WASHINGTON — Sen. Tom Coburn plans to unveil a $9 trillion deficit-reduction plan Monday that would cut most government programs, reshape entitlements, sell off federal property and close some tax loopholes.
Coburn's 10-year plan would achieve most of its savings from cuts — including to the defense budget — and structural changes to Social Security and Medicare, like raising the eligibility age for both.
The senator also will propose to collect about $1 trillion in new revenue over the next decade through tax changes, including ones to the home mortgage interest deduction and the exemption that workers receive for employer-based health insurance.
Coburn, R-Muskogee, has had his staff working on the plan since he dropped out of the bipartisan Gang of Six talks in May. The group of six senators was working on a proposal to shave $4 trillion off projected deficits over the next decade.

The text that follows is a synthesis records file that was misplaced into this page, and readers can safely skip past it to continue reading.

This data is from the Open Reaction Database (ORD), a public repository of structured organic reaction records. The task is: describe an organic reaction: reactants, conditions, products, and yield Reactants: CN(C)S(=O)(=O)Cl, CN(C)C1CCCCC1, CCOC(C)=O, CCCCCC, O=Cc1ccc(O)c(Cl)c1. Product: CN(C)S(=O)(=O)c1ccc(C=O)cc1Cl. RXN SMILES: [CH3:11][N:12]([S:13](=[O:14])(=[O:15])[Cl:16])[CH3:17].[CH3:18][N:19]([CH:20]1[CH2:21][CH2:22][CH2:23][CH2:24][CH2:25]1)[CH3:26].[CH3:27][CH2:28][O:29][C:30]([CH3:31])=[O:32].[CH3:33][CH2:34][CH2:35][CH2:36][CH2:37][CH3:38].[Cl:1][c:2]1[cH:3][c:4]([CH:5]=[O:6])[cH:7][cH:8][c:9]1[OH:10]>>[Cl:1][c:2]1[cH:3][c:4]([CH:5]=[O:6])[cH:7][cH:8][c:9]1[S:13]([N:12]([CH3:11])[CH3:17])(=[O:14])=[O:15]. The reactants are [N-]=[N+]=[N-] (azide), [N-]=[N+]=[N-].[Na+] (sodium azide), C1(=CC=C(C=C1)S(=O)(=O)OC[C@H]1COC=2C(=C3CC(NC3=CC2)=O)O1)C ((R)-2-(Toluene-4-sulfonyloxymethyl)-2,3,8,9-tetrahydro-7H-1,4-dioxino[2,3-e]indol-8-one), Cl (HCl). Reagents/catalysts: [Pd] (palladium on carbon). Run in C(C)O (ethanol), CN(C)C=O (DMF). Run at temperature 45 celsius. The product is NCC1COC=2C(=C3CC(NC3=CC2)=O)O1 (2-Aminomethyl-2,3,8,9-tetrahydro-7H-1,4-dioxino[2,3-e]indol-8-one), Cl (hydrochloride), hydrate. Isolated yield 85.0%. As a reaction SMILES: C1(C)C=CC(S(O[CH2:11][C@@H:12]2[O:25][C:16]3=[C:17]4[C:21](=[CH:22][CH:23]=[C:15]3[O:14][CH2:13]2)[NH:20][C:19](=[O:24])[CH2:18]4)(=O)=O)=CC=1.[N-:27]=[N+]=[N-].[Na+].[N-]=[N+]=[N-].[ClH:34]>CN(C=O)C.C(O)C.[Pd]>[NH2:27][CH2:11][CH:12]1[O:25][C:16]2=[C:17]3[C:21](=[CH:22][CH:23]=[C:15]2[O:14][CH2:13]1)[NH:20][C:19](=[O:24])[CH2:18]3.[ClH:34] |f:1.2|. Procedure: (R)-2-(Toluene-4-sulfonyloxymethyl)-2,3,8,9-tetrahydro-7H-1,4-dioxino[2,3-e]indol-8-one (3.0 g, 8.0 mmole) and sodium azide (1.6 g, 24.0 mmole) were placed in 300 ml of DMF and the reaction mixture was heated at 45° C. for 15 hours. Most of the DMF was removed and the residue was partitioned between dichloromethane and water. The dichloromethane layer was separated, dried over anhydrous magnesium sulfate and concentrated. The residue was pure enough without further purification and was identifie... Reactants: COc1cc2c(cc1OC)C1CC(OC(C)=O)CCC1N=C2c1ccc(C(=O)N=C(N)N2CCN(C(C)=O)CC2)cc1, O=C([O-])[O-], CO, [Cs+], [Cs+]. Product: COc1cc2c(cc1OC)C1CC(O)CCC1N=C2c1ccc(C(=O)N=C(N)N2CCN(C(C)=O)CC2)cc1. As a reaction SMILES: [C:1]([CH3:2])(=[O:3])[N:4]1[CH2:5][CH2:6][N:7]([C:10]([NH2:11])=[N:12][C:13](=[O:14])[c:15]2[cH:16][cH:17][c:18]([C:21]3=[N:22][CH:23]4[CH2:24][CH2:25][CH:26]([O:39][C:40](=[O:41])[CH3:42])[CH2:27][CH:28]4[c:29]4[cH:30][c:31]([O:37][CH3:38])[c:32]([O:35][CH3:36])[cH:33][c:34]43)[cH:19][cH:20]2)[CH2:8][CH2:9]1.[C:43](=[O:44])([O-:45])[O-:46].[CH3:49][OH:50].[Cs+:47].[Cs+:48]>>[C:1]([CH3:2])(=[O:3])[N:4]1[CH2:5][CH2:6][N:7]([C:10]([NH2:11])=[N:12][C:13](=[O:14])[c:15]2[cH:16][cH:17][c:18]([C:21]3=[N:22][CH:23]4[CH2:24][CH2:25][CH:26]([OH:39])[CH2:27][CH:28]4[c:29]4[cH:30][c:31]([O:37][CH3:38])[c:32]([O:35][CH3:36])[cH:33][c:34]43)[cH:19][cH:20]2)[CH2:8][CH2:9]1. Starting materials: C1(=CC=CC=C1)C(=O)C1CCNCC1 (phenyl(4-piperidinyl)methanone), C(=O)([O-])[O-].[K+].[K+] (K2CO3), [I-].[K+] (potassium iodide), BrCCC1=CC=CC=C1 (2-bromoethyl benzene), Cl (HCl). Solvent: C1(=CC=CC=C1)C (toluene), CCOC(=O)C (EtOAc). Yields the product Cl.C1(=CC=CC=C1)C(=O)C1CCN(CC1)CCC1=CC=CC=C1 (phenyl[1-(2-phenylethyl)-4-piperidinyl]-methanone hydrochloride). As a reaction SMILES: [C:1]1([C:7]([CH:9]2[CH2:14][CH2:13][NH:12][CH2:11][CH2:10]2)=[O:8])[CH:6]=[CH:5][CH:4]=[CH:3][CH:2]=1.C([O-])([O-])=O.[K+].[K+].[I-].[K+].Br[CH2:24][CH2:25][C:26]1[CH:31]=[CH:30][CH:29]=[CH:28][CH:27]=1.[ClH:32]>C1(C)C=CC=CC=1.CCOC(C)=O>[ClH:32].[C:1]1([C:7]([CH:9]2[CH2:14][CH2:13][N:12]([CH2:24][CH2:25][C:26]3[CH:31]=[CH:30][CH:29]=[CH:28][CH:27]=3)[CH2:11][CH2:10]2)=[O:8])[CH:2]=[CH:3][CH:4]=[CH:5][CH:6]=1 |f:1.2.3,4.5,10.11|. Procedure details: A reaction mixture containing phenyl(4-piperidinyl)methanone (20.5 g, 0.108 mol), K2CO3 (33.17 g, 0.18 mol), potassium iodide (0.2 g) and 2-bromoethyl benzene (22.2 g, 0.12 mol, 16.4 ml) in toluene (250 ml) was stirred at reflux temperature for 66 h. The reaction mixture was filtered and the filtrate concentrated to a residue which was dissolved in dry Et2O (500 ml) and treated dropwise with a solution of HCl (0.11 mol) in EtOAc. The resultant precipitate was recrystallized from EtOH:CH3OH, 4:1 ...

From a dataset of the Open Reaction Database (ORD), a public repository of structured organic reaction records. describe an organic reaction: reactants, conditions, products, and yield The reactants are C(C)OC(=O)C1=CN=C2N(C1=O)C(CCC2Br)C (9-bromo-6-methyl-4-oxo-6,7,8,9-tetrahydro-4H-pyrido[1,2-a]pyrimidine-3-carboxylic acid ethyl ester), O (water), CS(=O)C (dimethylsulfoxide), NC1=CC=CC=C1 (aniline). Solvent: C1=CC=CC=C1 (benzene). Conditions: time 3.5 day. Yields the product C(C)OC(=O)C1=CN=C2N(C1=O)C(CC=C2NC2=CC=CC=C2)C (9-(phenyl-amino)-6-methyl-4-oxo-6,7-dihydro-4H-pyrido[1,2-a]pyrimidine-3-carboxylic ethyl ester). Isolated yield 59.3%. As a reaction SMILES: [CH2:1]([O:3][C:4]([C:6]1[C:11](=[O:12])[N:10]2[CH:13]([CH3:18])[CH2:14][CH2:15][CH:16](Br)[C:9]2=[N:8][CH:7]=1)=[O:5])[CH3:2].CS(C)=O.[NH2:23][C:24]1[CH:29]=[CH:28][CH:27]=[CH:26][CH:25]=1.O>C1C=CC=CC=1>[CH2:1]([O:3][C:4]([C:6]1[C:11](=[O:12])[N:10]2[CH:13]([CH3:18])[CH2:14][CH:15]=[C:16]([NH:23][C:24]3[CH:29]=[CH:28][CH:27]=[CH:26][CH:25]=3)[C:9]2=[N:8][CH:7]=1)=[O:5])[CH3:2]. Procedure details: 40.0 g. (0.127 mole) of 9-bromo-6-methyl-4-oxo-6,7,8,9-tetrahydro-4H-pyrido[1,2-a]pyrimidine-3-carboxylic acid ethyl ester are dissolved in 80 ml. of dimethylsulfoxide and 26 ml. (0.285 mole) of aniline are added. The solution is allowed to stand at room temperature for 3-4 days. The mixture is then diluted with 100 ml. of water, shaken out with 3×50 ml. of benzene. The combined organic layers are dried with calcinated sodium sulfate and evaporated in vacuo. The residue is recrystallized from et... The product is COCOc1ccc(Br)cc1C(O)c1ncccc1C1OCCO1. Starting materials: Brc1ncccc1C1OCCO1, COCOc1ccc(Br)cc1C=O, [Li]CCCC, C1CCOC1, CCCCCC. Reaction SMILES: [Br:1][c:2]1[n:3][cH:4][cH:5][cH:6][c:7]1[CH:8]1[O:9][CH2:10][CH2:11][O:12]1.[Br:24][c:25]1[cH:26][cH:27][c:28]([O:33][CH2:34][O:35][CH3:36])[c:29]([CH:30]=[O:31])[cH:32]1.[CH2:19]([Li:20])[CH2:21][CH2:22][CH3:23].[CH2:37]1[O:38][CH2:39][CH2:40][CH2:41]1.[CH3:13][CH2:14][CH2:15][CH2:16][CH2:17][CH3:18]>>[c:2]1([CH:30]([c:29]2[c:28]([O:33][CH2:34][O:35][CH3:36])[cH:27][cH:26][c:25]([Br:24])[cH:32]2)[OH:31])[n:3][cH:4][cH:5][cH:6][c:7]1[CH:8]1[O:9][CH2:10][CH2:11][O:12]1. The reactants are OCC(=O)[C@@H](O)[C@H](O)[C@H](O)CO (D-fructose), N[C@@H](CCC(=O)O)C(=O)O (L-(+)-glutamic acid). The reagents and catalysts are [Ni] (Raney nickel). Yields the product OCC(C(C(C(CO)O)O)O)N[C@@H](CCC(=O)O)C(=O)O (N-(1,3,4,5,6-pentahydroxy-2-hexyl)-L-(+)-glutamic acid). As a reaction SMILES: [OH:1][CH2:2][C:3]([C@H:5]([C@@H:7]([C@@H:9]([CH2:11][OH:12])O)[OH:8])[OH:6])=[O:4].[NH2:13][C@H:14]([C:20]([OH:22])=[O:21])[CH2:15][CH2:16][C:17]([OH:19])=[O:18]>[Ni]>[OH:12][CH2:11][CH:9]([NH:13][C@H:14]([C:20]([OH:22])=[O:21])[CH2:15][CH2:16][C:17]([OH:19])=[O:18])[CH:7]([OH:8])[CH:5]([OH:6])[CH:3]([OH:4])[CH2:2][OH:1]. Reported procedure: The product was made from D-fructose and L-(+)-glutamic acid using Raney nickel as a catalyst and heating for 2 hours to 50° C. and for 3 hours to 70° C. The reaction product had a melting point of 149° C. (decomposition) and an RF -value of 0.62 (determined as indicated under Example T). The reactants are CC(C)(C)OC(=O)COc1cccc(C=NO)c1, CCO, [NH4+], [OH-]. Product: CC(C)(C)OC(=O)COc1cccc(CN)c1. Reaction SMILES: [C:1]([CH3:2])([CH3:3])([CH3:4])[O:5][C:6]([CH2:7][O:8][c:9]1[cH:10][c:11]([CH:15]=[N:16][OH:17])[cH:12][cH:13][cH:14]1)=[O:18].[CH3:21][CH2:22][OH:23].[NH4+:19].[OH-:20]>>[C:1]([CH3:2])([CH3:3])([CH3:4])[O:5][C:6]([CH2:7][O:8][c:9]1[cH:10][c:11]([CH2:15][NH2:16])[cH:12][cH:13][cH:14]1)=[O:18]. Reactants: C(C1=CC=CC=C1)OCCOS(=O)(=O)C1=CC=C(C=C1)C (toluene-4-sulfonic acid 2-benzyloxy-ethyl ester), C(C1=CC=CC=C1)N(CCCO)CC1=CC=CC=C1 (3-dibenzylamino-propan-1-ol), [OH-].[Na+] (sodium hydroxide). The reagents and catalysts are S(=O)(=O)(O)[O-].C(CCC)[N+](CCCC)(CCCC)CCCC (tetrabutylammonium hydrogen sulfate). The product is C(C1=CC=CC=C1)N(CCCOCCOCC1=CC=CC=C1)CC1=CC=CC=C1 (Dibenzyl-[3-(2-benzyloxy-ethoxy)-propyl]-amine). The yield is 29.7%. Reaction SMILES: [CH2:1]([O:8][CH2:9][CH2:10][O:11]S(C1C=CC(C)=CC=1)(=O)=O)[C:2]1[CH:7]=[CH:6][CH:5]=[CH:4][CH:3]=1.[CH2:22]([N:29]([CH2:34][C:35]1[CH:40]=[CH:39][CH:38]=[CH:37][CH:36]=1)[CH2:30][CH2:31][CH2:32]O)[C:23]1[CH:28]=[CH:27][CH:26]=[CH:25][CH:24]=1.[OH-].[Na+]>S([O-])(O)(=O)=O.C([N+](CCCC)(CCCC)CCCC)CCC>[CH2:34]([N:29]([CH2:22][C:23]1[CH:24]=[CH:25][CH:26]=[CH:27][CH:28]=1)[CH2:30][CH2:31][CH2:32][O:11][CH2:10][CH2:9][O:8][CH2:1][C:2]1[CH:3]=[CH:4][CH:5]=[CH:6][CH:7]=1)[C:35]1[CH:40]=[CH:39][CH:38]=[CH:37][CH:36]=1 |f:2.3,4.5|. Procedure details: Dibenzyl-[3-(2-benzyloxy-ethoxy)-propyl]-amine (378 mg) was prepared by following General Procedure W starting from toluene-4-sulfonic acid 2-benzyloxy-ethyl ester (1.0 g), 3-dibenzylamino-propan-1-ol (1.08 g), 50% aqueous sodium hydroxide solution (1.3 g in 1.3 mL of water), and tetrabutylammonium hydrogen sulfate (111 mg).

Coburn has said that even $4 trillion ultimately wouldn't be enough to fundamentally alter the nation's fiscal situation since inevitable increases in interest rates will drive up the costs of holding more than $14 trillion in debt.
The Oklahoma senator's proposal eclipses even in the House Republican budget in projected savings — by about $3 trillion over 10 years.
Some of the specifics reflect proposals made in December by President Barack Obama's fiscal commission, although Coburn more than doubles the amount the commission proposed to save over a decade.
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